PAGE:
Red City Radio / The Great St. Louis - Split [7 inch] (Cover Artwork)
Staff Review

Red City Radio / The Great St. Louis

Split [7 inch] (2010)

All in Vinyl

I've heard and read a lot of bands in my day get compared to Hot Water Music that just end up sounding like Leatherface. All in Vinyl's third installment of their split series provides us with two bands that show us exactly the difference, with the Great St. Louis and Red City Radio. (If you seemed to have forgotten the HWM and Leatherface split of the BYO series.)

The first I heard of Bolton, UK's the Great St. Louis was their faithful cover of "I Don't Want to Be the One to Say It" off of Rubber Factory Records tribute to Frankie Stubbs and Co. that came out in 2008. The tone of impressive lead that opens up "Safe" and the cigarette-soaked vocals will appear familiar, but the melody of the gang vocals and guitar parts give way to a heavy cowpunk/alt-country lean. If you missed the Social Distortion influence of Nothington's All In on their second LP, this song will undoubtedly get a lot of spins. Their side finishes with "World's Collide," a harder and darker number that has that distinct '90s British melodic punk sound of bands like Broccoli and China Drum. Aside from some pitchy vocals which are minor enough to come off as charming imperfections, the chorus is sure to have you singing along: "Worlds collide, I don't want to say goodbye, I've been holding on to life. Is this enough to make you cry, when you don't believe in nothing?"

Red City Radio are on the flipside and they released one of the most impressive EP's of 2009 with To the Sons & Daughters of Woody Guthrie, mixing great-plains weariness, countless un-locatable influences and the bright and captivating sounds of HWM's Caution. Their first official followup to that carries a certain amount of expectation, but the two songs found here were actually recorded prior to that EP. As such, they almost sound like a different band here, if To the Sons & Daughters Of Woody Guthrie made nods to Caution, then "Unburdened" and "Bike Thief" feel more like the grit of Fuel for the Hate Game, especially the mournful "Bike Thief." "Unburned" features some of RCR's best sing-alongs in the hook "And you could try and save the day. But who would help you celebrate? Unburned," while articulately exploring what it means to be an American in the ‘aughts. The band's vocal play isn't quite to the level it is at on their latest recordings, but you can see the see their development. "Bike Thief" sadly gives away a weaknesses in RCR's side of the split. Dally's drumming is some of the most impressively quick we've yet to see on record from him but the recording itself kind of makes the drums sound like they are being beat against wet paper bags, deflating some of the energy. That shouldn't stop you from listening to their side just as often, though, because even though the band hasn't hit their stride yet on these recordings, the songwriting is still top-notch.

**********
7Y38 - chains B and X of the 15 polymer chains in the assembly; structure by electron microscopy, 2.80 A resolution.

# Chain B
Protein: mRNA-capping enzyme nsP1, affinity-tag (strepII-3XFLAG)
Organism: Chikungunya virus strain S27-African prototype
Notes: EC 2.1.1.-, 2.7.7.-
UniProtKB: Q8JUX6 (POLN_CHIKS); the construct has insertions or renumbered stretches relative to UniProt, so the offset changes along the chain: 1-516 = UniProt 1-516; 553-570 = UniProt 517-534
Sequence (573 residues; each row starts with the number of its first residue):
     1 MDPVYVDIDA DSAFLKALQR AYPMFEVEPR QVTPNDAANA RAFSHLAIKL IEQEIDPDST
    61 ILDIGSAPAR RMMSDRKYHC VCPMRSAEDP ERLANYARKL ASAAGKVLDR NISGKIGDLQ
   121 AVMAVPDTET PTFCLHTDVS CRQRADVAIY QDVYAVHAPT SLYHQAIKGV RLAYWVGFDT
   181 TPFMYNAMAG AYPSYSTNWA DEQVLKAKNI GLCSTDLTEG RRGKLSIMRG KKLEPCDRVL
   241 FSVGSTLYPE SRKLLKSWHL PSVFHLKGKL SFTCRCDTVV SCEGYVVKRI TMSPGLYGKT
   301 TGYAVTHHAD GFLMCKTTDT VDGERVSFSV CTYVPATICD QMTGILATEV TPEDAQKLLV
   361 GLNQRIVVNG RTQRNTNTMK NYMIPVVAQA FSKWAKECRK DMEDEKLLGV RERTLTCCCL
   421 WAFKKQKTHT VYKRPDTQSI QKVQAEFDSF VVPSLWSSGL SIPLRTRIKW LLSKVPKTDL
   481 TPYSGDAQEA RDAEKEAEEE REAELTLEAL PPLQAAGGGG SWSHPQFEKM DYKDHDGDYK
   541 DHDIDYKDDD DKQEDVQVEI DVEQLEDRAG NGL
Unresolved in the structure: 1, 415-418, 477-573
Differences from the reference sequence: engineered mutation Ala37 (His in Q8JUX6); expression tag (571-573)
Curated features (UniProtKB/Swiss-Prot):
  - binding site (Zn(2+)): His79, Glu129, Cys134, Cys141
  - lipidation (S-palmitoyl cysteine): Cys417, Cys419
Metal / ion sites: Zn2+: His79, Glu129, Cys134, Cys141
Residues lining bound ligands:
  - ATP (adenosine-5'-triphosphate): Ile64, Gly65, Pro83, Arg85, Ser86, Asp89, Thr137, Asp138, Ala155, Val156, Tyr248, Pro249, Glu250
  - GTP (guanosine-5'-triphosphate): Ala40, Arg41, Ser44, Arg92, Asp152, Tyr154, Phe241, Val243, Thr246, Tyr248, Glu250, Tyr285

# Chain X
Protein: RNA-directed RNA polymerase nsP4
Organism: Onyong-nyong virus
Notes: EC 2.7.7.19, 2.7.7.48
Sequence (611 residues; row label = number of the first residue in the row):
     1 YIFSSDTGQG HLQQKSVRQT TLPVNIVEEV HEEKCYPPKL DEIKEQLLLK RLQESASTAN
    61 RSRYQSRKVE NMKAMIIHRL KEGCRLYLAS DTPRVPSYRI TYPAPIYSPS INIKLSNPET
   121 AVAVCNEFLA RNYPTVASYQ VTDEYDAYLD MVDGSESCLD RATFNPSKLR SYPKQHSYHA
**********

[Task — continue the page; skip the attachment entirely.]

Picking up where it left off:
If you like the bands in the opening namedrop of this review, will you like this split? Probably! But there is enough personality and originality to prevent you from tossing this aside in favour of those older, more seasoned bands--especially since neither of them have released anything in the past half-decade.